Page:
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Wildlife Conservation Stories

Bengal Tiger in the Ranthambore National Park, India

In a blow to wildlife, China lifts a ban on the use of tiger and rhino parts

In an enormous setback for wildlife conservation, China announced it will allow hospitals to use tiger bone and rhino horn from captive-bred animals for traditional medicine. The decision reverses a decades-old ban that has been instrumental in preventing the extinction of endangered tigers and rhinos.

  • Russia releases two Amur tigers into the wild

    WWF Magazine: Winter 2018
    In May, two Amur—or Siberian—tigers were released into Russia’s far eastern Evreiskaya Province, joining nine other rehabilitated tigers in the species’ historical habitat.
    fieldnotes tiger 3 winter2018
  • WWF's Elisabeth Kruger on polar bears, climate change, and indigenous communities

    WWF Magazine: Winter 2018
    Kruger leads WWF’s efforts to help polar bears and other Arctic marine mammals coexist alongside people in an increasingly warmer and ice-free Arctic.
    Portrait of Elisabeth Kruger
  • WWF’s Ming Yao on why China’s ivory trade ban matters

    September 28, 2018
    WWF spoke with Ming Yao, a member of WWF’s wildlife conservation team who has worked closely with ivory demand reduction projects, to learn more about her point of view on China’s ivory ban and how it has influenced consumer behavior in her country.
    elephant walking
  • An Amur tiger cub gets a new lease on life

    August 21, 2018

    Rescued after sustaining serious injuries to his nose and face from would-be poachers, Saikhan the “miracle tiger” has been released back into the forests of the Russian Far East.

    Amur tiger release WWF Russia
  • Orangutans in Sumatra learn to live in the wild

    August 17, 2018

    At the Frankfurt Zoological Society’s Orangutan Rehabilitation Center, orangutans are rehabilitated and released back into the wild. Rescued orangutans learn how to feed and fend for themselves in the lowland rainforests of central Sumatra—skills they never had the chance to pick up from their mothers.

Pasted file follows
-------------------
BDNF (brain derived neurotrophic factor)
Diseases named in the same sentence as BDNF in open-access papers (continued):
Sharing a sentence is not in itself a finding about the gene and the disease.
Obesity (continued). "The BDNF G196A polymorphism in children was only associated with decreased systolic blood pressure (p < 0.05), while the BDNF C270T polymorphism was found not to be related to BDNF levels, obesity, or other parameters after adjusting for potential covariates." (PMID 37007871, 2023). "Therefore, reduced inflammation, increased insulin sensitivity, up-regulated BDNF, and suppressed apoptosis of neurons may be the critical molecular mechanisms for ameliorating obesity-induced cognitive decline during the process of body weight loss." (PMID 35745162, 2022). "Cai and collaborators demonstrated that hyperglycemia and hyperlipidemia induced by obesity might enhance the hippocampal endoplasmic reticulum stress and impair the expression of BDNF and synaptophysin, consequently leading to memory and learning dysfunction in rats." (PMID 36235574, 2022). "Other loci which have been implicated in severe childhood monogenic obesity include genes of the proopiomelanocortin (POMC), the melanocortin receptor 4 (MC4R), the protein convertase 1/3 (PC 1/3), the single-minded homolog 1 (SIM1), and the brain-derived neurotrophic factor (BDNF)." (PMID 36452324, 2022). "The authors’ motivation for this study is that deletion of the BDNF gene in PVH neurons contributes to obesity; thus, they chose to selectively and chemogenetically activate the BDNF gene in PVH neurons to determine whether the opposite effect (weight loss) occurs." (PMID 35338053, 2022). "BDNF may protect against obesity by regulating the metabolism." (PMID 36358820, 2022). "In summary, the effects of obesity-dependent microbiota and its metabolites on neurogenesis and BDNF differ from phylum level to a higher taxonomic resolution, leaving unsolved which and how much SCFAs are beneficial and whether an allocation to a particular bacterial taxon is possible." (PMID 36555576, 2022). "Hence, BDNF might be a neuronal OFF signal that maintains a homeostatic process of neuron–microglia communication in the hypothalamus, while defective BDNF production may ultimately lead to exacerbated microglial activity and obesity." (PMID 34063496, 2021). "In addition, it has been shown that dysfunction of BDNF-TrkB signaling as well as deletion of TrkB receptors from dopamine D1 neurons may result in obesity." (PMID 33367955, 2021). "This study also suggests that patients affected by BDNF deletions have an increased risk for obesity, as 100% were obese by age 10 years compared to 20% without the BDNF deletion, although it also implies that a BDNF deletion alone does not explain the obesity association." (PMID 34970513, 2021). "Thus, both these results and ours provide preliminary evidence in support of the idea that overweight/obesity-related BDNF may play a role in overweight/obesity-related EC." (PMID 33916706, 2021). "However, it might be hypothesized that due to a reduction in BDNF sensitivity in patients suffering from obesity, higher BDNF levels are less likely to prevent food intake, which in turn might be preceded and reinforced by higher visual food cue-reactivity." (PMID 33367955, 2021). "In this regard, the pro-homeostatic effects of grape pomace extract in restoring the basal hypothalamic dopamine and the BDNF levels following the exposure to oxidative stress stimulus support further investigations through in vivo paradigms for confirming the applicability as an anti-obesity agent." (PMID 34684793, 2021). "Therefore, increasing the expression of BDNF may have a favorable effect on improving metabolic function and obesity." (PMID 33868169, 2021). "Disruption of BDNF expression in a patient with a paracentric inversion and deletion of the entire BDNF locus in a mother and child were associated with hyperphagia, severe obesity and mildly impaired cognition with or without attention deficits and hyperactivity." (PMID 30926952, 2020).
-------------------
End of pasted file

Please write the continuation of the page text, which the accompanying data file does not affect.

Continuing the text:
sumatran orangutan willy Neil Ever Osborne 3797
  • How many muscles does an elephant’s trunk have? And 6 other elephant facts

    August 10, 2018

    Elephants, found in both Africa and Asia, are vital to maintaining the rich biodiversity of the ecosystems that they share with other species. Here's a snapshot of what you should know about them.

    African elephant portrait
  • Kui Buri National Park’s only female ranger shatters stereotypes

    July 31, 2018

    In Thailand, women like Kwan remain a rarity. But neither this nor the voices alleging that women aren’t suited for the ranger lifestyle – which comprises long working hours in spartan and sometimes dangerous conditions, away from loved ones – have prevented her from living her truth.

    Woraya Makai (34) walks through the jungle during of a morning patrol together with a team of rangers. She’s the only female ranger deployed in Kui Buri and in charge of photographing and surveying the animals she’s seeing around the park.
  • Pavel Fomenko, leading tiger expert, prepares to examine a tiger.
  • The world’s rarest big cat grows in number

    April 13, 2018

    The Land of the Leopard National Park is the core area for the Amur leopard. New images documented 84 adult cats and 19 cubs inside the park. This is a significant increase since a 2000 census recorded just 30 cats, and a 2015 survey numbered only 70.

     

    camera trap image of Amur leopard
  • Collaring elephants in one of Africa's last great wildernesses

    April 03, 2018

    Thanks to satellite collars, 60 elephants will be monitored for better protection against poaching in one of the last great African wildernesses, Tanzania’s Selous Game Reserve.

    elephant in Selous
  • South Africa’s rhino poaching trends show a slight decrease—but death toll remains too high

    January 29, 2018

    New 2017 rhino poaching numbers out of South Africa show a small decrease from the previous year, but the death toll remains perilously high.

    Two black rhinos in South Africa
  • Gorilla twins of Dzanga-Sangha turn 2 years old

    January 25, 2018